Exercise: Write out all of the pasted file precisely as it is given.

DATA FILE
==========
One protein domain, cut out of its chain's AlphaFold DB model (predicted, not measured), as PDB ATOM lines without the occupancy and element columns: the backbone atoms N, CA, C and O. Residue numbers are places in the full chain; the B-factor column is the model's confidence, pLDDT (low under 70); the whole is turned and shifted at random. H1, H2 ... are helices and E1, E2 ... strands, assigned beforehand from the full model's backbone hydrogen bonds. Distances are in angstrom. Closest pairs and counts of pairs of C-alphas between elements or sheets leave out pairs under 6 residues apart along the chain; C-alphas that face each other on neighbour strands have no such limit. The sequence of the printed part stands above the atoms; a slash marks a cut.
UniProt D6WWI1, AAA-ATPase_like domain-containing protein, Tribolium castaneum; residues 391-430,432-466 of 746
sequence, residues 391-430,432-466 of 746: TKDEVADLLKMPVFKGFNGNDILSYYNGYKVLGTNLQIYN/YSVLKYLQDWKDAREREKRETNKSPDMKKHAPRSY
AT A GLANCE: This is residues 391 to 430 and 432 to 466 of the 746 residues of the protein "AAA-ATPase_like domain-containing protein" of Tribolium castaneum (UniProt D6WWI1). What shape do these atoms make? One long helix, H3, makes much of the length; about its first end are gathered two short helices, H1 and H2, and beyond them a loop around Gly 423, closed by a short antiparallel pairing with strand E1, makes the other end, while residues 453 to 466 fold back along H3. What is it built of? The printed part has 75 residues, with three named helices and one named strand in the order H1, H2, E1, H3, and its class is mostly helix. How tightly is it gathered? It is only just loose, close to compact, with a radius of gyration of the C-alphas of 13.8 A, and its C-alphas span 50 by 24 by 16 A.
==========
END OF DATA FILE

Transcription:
One protein domain, cut out of its chain's AlphaFold DB model (predicted, not measured), as PDB ATOM lines without the occupancy and element columns: the backbone atoms N, CA, C and O. Residue numbers are places in the full chain; the B-factor column is the model's confidence, pLDDT (low under 70); the whole is turned and shifted at random. H1, H2 ... are helices and E1, E2 ... strands, assigned beforehand from the full model's backbone hydrogen bonds. Distances are in angstrom. Closest pairs and counts of pairs of C-alphas between elements or sheets leave out pairs under 6 residues apart along the chain; C-alphas that face each other on neighbour strands have no such limit. The sequence of the printed part stands above the atoms; a slash marks a cut.
UniProt D6WWI1, AAA-ATPase_like domain-containing protein, Tribolium castaneum; residues 391-430,432-466 of 746
sequence, residues 391-430,432-466 of 746: TKDEVADLLKMPVFKGFNGNDILSYYNGYKVLGTNLQIYN/YSVLKYLQDWKDAREREKRETNKSPDMKKHAPRSY
AT A GLANCE: This is residues 391 to 430 and 432 to 466 of the 746 residues of the protein "AAA-ATPase_like domain-containing protein" of Tribolium castaneum (UniProt D6WWI1). What shape do these atoms make? One long helix, H3, makes much of the length; about its first end are gathered two short helices, H1 and H2, and beyond them a loop around Gly 423, closed by a short antiparallel pairing with strand E1, makes the other end, while residues 453 to 466 fold back along H3. What is it built of? The printed part has 75 residues, with three named helices and one named strand in the order H1, H2, E1, H3, and its class is mostly helix. How tightly is it gathered? It is only just loose, close to compact, with a radius of gyration of the C-alphas of 13.8 A, and its C-alphas span 50 by 24 by 16 A.